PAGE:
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National Monuments Act (Antiquities Act)

Theodore Roosevelt

National Monuments Act (Antiquities Act): Theodore Roosevelt was the 26th American President who served in office from September 14, 1901 to March 4, 1909. One of the important events during his presidency was the National Monuments Act also known as the Antiquities Act.

Definition and Summary of the National Monuments Act (Antiquities Act)

Summary and definition: The National Monuments Act, aka the Antiquities Act, was a law passed on June 8, 1906 during the Progressive Era when the ideals of conservation were widely supported.

The purpose of the National Monuments Act was to give the authority to the president, by executive order or proclamation, to restrict the use of specific public lands owned by the federal government for the preservation of historic, prehistoric, and scientific interest. The areas of interest were given the title of "National Monuments."

1906 National Monuments Act for kids
The National Monuments Act was originally passed by President Theodore Roosevelt, a passionate conservationist, due to concerns about protecting ancient, prehistoric ruins and artifacts in locations such as Chaco Canyon, New Mexico and the Devils Tower in Wyoming. The 1906 law was called 'An Act for the Preservation of American Antiquities'.

1906 National Monuments Act for kids
Definition of Antiquities: The word 'Antiquities' describes a relic or monument from ancient times often revealing artifacts of great age that have survived from the past.

Reason for the 1906 National Monuments Act
During the late 1800's conservationists became increasingly concerned about the activities of "pot hunters". The "pot hunters"  was the nickname given to private collectors who were removing ancient artifacts from historic areas of lands and destroying the heritage of the nation.

1906 National Monuments Act for kids: The Devils Tower
Following the passing of the National Monuments Act (1906 American Antiquities Act) on September 24, 1906, President Theodore Roosevelt issued a Presidential Proclamation establishing the Devil's Tower in Wyoming, as the nation's first National Monument. The Devils Tower formed 50 - 60 million years ago. The Devils Tower is an important element in the plot of the classic 1977 movie 'Close Encounters of the Third Kind'.

What was the Purpose of the National Monuments Act?
What was the purpose of the National Monuments Act? The purpose of the National Monuments Act (1906 American Antiquities Act) was:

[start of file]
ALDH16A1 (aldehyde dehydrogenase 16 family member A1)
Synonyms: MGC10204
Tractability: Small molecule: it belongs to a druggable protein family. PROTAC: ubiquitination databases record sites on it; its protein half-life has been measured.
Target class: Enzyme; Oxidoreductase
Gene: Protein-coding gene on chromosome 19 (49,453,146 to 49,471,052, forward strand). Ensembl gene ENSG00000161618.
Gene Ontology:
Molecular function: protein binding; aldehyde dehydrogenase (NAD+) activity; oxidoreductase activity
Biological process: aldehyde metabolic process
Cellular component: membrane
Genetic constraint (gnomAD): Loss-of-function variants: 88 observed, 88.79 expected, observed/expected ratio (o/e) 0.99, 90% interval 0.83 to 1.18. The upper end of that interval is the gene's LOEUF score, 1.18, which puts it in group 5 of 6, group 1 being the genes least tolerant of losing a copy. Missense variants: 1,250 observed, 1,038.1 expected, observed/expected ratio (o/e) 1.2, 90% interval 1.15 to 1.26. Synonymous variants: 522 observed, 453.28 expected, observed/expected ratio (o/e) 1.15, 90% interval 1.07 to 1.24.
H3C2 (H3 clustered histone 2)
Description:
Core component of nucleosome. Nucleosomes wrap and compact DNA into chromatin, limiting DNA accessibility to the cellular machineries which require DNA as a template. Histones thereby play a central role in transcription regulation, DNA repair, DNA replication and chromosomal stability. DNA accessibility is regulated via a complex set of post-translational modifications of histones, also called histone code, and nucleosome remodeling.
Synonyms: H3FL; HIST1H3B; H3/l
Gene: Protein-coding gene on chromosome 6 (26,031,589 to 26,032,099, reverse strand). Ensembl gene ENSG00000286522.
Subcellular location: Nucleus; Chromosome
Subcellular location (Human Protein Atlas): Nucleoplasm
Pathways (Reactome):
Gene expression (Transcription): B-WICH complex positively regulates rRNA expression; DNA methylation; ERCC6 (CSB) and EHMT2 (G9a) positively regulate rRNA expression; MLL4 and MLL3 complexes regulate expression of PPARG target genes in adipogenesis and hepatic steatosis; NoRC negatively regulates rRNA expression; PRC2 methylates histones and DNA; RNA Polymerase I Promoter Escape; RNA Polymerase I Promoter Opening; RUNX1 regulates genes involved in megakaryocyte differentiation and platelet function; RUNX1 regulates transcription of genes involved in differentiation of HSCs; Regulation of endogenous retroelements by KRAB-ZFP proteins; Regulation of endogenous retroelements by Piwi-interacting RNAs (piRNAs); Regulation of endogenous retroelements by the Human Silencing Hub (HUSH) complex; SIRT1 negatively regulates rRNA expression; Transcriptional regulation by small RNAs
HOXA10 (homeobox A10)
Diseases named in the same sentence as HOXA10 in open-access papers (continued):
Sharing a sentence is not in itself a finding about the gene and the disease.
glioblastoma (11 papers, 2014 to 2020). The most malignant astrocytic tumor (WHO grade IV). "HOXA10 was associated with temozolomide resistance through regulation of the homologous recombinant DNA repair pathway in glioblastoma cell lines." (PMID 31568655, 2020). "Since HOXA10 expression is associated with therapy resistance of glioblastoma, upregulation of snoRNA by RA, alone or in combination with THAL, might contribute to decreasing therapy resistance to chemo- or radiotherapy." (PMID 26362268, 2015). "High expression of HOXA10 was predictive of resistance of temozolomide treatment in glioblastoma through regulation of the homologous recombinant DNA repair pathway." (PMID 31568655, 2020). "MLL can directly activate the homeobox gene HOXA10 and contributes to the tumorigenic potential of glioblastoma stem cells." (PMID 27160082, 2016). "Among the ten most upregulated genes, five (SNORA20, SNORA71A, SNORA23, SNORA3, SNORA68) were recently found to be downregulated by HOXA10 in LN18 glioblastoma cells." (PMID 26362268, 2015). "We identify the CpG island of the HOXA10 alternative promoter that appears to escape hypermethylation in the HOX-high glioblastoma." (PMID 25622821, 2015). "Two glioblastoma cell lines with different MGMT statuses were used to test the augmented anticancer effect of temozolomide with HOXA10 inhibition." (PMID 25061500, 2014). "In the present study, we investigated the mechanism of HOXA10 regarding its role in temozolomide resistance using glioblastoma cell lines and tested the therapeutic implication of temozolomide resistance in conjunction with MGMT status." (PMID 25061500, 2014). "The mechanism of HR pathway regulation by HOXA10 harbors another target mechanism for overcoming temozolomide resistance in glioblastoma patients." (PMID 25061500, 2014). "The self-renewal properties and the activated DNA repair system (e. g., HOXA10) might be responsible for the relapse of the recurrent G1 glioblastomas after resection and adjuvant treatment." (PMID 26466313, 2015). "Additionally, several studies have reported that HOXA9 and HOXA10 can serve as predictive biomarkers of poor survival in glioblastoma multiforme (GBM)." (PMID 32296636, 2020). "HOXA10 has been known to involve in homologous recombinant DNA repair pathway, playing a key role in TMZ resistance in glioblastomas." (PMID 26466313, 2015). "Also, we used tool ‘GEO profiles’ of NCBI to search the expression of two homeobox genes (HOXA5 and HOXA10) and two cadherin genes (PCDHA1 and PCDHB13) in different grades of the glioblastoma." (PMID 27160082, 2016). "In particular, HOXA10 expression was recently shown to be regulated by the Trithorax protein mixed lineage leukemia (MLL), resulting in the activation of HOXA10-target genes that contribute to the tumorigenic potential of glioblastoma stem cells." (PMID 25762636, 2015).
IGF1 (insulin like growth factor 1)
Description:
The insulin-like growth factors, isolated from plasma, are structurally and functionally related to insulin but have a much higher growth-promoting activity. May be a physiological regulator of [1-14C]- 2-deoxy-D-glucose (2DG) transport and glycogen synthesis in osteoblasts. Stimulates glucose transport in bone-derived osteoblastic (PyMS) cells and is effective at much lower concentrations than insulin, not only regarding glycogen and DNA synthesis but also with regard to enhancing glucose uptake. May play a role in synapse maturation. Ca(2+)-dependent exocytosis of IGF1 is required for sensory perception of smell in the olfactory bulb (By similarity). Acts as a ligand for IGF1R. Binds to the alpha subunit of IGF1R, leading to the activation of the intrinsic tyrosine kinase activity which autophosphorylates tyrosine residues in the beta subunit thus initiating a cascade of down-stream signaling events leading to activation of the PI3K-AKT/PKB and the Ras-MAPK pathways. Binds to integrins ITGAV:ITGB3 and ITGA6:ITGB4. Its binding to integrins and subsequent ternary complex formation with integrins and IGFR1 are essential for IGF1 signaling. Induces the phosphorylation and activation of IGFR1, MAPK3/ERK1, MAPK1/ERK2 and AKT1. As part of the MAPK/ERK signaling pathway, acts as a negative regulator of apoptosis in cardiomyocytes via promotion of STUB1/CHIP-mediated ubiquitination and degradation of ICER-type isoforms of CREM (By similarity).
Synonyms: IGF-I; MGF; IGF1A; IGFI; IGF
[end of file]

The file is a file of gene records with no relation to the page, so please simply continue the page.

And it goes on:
• To respond to the concerns of Conservationists to preserve and protect treasured landscapes and ancient monuments

  • To enable the President to issue Proclamations of national monuments and reservation of lands

  • To prohibit destruction or excavation of American antiquities

  • To issue government permits to scientific or educational institutions and regulate the examination of ruins, the excavation of archaeological sites, and the collection of artifacts

  • To enforce strict penalties for the damage or destruction of antiquities

What were the Effects of the National Monuments Act?
Why was the National Monuments Act important? The Effects of the National Monuments Act were to arouse pride in the monuments and heritage of America. Areas of astounding, natural beauty were protected by law from destruction or abuse by man. Many areas designated as National Monuments were later converted into National Parks, for the enjoyment of all Americans. President Roosevelt also used the National Monuments Act (1906 American Antiquities Act) to create the Grand Canyon National Monument, considered by many as one of the Seven Natural Wonders of the World. He created the Grand Canyon Game Preserve by proclamation in 1906 and the Grand Canyon National Monument in 1908. It was eventually designated as a National Park by President Woodrow Wilson in 1919 when he passed the Grand Canyon National Park Act. The National Monuments Act (1906 American Antiquities Act) has been used over 100 times to preserve the 

US American History
1881-1913: Maturation Era
Environmentalism History
Conservation Movement

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